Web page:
This book, 'El Farol' by Chef James Campbell Caruso contains recipes from the menu of the Santa Fe restaurant of the same name. A few restaurant cookbooks transcend their very simple objective of publicizing the restaurant. Some of the more obvious examples are 'The French Laundry Cookbook' by Thomas Keller and the 'Zuni Café Cookbook' by Judy Rodgers. Both take the reader far beyond simple recipes and provide either very basic insights into what makes a great restaurant or truly inspired instruction on what it takes to cross the boundary between good food and great food. While both of these cookbooks offer over the top attention to details, there are some transcendent restaurant cookbooks which succeed through simplicity, at the cost of providing instruction. The premier examples of such books are the cookbooks of Rose Gray and Ruth Rogers of London's River Café. If this book is to break out of it's mold as an elaborate advertisement for the El Farol restaurant, it will want to emulate these great River Café cookbooks.
I believe this book almost succeeds in matching the quality of the Gray and Rogers books. The first thing that impressed me was the modesty of the book's author and 'sponsor', the El Farol owner David Salazar. There was no posturing, preaching about using fresh ingredients, or gratuitous photographs of strolls through the hills around Santa Fe. The next pleasant surprise was that in spite of the fact that El Farol is very close to 'Tex-Mex Central', the cuisine is almost entirely Spanish, and a fairly faithful Spanish cuisine at that. As we see in the subtitle, the cuisine also specializes in tapas. In fact, fully half of the book is dedicated to hot and cold tapas, with another full quarter of the book dedicated to sauces, flavored oils, stocks, and other pantry preparations. The scant last forty pages of the book contain main dishes and desserts.
The second thing to impress me about the book was the chapter on 'El Farol Basics'. This is the kind of stuff that most authors stick at the back of the book. I am glad Caruso has gone against this trend, as this very valuable chapter may otherwise be overlooked. Among the thirty-four (34) recipes in this chapter, there is plenty of pretty familiar stuff such as aiolis, stocks, flavored oils, salsas, and vinaigrettes, but even these staples are often done with a twist. I really appreciated that the aiolis are made with mortar and pestle. Jamie Oliver may have single-handedly resurrected this simple tool, but just in case, I really like to see it used whenever possible. It is utterly simple, easy to clean, and actually produces a better result than a blender or food processor for many jobs.
I have not studied Spanish cuisine as much as French and Italian, but if this book is any evidence, it seems that butter is an important ingredient at least in some regions of Spain, the world's leader in production of olive oil. There are several recipes here for flavored butters. There are also artifacts of the great Moorish influence on Spanish cooking. The book includes a recipe for preserved lemons and a Moroccan carrot sauce and the Moroccan Harissa spiced chile sauce, a very convenient intersection of old Spanish cuisine with New Mexican produce. The variety in this chapter is truly impressive, ranging from Migas (fried bread croutons) to a Spanish version of buerre blanc incorporating preserved lemons.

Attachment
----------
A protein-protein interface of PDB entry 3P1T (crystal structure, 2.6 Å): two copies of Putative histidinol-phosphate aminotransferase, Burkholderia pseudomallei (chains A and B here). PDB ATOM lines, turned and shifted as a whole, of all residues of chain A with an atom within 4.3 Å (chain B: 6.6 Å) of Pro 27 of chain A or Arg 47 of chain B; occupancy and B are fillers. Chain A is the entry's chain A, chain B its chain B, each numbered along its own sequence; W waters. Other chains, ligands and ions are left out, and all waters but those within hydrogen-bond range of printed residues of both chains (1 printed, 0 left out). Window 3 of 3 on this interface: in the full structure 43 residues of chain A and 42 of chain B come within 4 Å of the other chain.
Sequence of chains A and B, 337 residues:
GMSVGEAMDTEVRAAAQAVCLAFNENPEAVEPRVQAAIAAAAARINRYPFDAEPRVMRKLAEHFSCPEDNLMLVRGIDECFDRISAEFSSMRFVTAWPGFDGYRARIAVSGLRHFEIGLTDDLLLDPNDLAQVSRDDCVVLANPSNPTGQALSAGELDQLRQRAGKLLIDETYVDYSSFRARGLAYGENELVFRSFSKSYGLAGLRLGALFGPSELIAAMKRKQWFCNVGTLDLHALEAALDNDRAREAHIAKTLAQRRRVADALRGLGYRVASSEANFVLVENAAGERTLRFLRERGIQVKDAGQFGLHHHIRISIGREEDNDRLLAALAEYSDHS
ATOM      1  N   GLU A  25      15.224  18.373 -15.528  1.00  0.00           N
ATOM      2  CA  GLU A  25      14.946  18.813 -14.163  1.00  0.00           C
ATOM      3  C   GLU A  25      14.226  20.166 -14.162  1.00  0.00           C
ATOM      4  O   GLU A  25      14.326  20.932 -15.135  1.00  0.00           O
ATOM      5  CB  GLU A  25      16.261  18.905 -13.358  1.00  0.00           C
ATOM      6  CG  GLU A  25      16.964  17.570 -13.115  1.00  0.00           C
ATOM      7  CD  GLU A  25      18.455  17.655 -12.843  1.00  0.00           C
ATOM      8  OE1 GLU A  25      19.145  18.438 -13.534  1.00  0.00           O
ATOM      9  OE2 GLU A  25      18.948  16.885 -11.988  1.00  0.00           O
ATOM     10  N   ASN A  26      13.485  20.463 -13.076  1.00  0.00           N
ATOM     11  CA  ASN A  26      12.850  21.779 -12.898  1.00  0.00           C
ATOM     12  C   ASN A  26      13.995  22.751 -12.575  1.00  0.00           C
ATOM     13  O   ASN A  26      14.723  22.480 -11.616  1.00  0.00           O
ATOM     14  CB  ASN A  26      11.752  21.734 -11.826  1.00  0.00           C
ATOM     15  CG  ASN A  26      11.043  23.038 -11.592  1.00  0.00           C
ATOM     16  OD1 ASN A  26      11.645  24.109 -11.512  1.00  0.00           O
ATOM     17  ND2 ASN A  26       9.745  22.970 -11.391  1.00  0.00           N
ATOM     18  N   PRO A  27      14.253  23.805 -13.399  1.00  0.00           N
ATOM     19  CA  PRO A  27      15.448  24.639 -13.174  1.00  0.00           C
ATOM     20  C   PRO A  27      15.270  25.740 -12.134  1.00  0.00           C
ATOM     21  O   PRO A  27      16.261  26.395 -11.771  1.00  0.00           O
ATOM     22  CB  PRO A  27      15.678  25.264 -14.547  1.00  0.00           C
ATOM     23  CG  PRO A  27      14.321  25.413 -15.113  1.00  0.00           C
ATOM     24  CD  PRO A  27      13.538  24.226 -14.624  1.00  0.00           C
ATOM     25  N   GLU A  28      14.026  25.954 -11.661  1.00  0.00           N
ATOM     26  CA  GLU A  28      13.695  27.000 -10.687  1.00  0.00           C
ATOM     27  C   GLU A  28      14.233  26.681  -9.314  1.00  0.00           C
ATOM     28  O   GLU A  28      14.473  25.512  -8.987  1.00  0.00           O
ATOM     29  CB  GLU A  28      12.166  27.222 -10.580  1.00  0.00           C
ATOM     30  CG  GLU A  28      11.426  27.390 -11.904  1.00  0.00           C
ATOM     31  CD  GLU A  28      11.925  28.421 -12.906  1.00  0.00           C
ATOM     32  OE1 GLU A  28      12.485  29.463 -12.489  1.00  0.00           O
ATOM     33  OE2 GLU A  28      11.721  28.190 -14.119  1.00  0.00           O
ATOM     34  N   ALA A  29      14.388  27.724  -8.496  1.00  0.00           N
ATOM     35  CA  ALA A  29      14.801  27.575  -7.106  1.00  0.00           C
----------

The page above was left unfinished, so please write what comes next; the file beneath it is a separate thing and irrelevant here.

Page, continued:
The first chapter also introduces several pillars of Spanish cuisine, jamon Serrano, Cabrales and Manchego cheeses, the fortified wines, sherry and port, and sherry wine vinegar. I suspect true Serrano ham may be hard to find in these United States, but I believe a good prosciutto will make a decent, if not inexpensive substitute. In fact, a good Italian prosciutto may actually be less expensive than a good Serrano. This ham is so important to the Spanish cuisine, the book even offers a Jamon stock recipe. It's the rare Italian who would put her prosciutto in a stockpot.
The cold tapas recipes have samples of all the different classic Spanish dishes you may expect, such as ceviches, escabeches, couscous salads, queso fresco and the very misleadingly named tortilla espanola. For anyone unfamiliar with Spanish egg dishes, a 'Spanish' omelet is not Spanish, and the Tortilla Espanola, is an omelet (actually more like a frittata), and not a tortilla. But, it is very, very good. Believe me, I have made it.
The star of the hot tapas recipes is the empanadas, of which Caruso offers four different recipes. The beef and chorizo-potato fillings are expected, but the oyster and portobello fillings are something of a pleasant surprise. As I got to the end of the hot tapas, things started looking a lot like the cuisine of Spain's Italian cousins, especially in Sicily, with the grilled sardines and fried calamari.
It should be no surprise at all that the star of the 'Main Courses' is the Paella, with variations using pork and spinach; poultry and seafood; and shrimp and blood sausage. The remaining dishes offer a very nice mix of shellfish, fin fish, beef, pork, duck, lamb, and quail.
The desserts are all fairly easy, with a lot of flans and chocolate coming to the party. The chapter on drinks is no surprise, with several recipes for sangrias, brandy, and tequila. There is a useful short chapter on Spanish vintage and fortified (sherry) wines.
The most impressive and gratifying aspect of the book is in the simplicity of the recipes, especially for tapas. I recently reviewed two books on entertaining whose recipes for 'little bites' were as complicated or more complicated than many a main dish. This alone compares it favorably to Rogers and Gray of River Café.
This book will not replace a good book on Spanish cuisine, but at a list price under $30, it will not disappoint you.